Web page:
Additional resources:

Friday, March 21, 2014

Security & Hacking: Ars article "Ancient Linux Servers"

Ars article "Ancient Linux Servers" http://arstechnica.com/security/2014/03/ancient-linux-servers-the-blighted-slum-houses-of-the-internet/, worth reading.

They reference Cisco blog post http://blogs.cisco.com/security/mass-compromise-of-the-obsolete/

In addition to the articles, I found many of the comments on the Ars article worth reading, though I suggest reading all of them, I have quoted a few of the best ones IMVHO.

Note I use brackets [] to indicate comments or links I have have inserted in original quote:

"Not updating systems is bad practice that too many admins still go by. When I came onboard with my current employer it took a great culture shift to get everybody to understand why security updates are so important. One year later and are update cycle is nearly perfected.

There is no excuse for this anymore. Virtualize your servers, snapshot VMs before making changes, update and revert if a problem occurs. Clone a VM and build a test environment to check before doing it in production. For every excuse there are established best practices and mitigation techniques to deal with them.

"I'm a Linux fan. Glad its around.

But, Linux made lots of headway as a cheap secure alternative to Microsoft. If I had a penny for every time someone said, "We'll be fine, it's a Linux box we're deploying on the internet and not a Microsoft server" ....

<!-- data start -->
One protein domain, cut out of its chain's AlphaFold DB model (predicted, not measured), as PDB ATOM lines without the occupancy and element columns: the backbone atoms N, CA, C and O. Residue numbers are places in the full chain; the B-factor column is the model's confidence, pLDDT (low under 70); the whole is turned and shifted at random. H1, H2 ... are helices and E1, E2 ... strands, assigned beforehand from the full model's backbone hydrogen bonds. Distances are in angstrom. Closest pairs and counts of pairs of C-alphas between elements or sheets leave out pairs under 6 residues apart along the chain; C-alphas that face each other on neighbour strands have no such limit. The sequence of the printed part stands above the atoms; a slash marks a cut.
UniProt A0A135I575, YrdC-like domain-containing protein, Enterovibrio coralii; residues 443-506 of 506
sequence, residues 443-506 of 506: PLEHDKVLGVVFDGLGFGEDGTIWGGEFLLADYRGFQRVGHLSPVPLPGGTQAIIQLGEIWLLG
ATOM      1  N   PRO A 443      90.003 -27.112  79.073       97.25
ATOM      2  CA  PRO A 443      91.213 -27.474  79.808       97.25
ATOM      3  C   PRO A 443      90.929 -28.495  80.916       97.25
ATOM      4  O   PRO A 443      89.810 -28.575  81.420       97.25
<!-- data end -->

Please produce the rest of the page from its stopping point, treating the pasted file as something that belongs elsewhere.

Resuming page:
The thing is, like the Mac, Linux has been viewed as bulletproof. In 2007, I was working through the SANS 560 course and we utilized a publicly available kernel exploit for 2.6 to gain root. It was beautiful, just compile, run and BOOM, you were root. Linux was never bulletproof.

This is simply more (unnecessary) evidence that when we decide a platform is secure, we become complacent and end up in this situation. Anything with software should be treated as vulnerable as long as it has power and network connectivity.

SunnyD posted:
"Here's the problem when it comes to updating infrastructure systems like these for system administrators:

It's not a matter of security, it's a matter of "If it ain't broke, don't you even dare try to fix it."

If history as sysadmins has taught us nothing it's that the constant cycle of updates, especially on mission-critical machines, puts our job security on the lines. Especially when a lot of these machines are running custom code with dependencies that end up being the very security liabilities that get patched.

Responding directly to SunnyD's comment:

There is a concept for this, it's called "technical debt"[Cliff: Wikipedia Technical Debt]. I'm not saying it's any one person's fault, but it is a flawed system. Keeping pushing off the problem until you're painted into a corner."

There are also many comments from people that cover some of the real world limitations with implementing the best practices.

Though I am a long way from being an expert on computer & internet security, at best I'd consider myself an apprentice.

I think these exploits & the comments quoted above clearly illustrate that Linux has vulnerabilities like any OS, something I have been certain was true for some time.

But still felt troubled when I would see the oft repeated "Linux is more secure".

That always felt like simple security through obscurity, which we know is no security at all.

There are certainly different tradeoffs between operating systems, not sure more can be objectively claimed.

Except perhaps, that certain OS tend to be better fit for certain types of applications, but IMO that is just a restatement of the differing tradeoffs.